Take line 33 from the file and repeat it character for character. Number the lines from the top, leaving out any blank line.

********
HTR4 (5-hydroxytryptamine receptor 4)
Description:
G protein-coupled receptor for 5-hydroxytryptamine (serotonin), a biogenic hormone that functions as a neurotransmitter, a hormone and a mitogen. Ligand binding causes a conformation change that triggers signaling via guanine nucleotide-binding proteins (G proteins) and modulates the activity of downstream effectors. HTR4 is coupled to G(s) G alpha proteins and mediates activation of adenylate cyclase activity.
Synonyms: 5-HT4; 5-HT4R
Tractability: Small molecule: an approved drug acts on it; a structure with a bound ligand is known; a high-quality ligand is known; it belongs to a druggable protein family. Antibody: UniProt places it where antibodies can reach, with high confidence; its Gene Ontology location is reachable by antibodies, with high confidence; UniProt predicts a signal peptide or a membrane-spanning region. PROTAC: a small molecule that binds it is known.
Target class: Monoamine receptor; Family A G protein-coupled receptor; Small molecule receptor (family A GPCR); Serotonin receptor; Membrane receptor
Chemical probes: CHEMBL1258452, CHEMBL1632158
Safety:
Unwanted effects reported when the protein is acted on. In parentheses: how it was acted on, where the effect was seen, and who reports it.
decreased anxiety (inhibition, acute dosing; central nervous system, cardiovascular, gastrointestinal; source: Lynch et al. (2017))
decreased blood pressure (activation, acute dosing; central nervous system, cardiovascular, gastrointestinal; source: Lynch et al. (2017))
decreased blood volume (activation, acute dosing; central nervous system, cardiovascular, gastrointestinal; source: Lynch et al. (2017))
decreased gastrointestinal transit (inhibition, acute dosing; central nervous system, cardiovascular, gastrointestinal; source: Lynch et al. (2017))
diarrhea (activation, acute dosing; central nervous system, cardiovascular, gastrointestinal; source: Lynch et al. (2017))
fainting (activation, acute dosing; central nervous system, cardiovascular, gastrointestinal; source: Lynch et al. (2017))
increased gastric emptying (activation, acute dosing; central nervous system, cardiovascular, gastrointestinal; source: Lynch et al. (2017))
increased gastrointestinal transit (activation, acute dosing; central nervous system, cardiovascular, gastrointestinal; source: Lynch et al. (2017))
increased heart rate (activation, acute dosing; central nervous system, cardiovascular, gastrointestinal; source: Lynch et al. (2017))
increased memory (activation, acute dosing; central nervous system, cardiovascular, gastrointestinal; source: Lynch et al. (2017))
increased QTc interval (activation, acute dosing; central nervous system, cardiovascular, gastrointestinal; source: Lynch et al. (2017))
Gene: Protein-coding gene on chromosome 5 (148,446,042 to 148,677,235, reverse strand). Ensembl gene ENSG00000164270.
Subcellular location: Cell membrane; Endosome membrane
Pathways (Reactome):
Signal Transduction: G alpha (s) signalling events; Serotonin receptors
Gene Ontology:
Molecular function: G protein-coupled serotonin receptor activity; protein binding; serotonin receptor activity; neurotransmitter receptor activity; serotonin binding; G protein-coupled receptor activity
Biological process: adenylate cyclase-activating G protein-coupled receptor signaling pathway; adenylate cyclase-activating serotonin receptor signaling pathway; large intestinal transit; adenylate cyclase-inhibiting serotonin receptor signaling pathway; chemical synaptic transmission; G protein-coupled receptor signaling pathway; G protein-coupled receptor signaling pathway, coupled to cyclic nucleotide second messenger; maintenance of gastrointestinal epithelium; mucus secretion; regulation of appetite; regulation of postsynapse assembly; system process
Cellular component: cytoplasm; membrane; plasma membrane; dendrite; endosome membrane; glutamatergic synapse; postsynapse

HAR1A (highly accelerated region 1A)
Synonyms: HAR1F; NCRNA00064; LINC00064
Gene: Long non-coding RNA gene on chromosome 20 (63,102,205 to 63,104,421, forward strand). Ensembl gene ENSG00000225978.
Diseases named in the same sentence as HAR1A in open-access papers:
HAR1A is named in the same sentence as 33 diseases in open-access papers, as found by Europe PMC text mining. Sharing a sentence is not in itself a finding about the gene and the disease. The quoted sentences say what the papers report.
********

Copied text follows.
HAR1A is named in the same sentence as 33 diseases in open-access papers, as found by Europe PMC text mining. Sharing a sentence is not in itself a finding about the gene and the disease. The quoted sentences say what the papers report.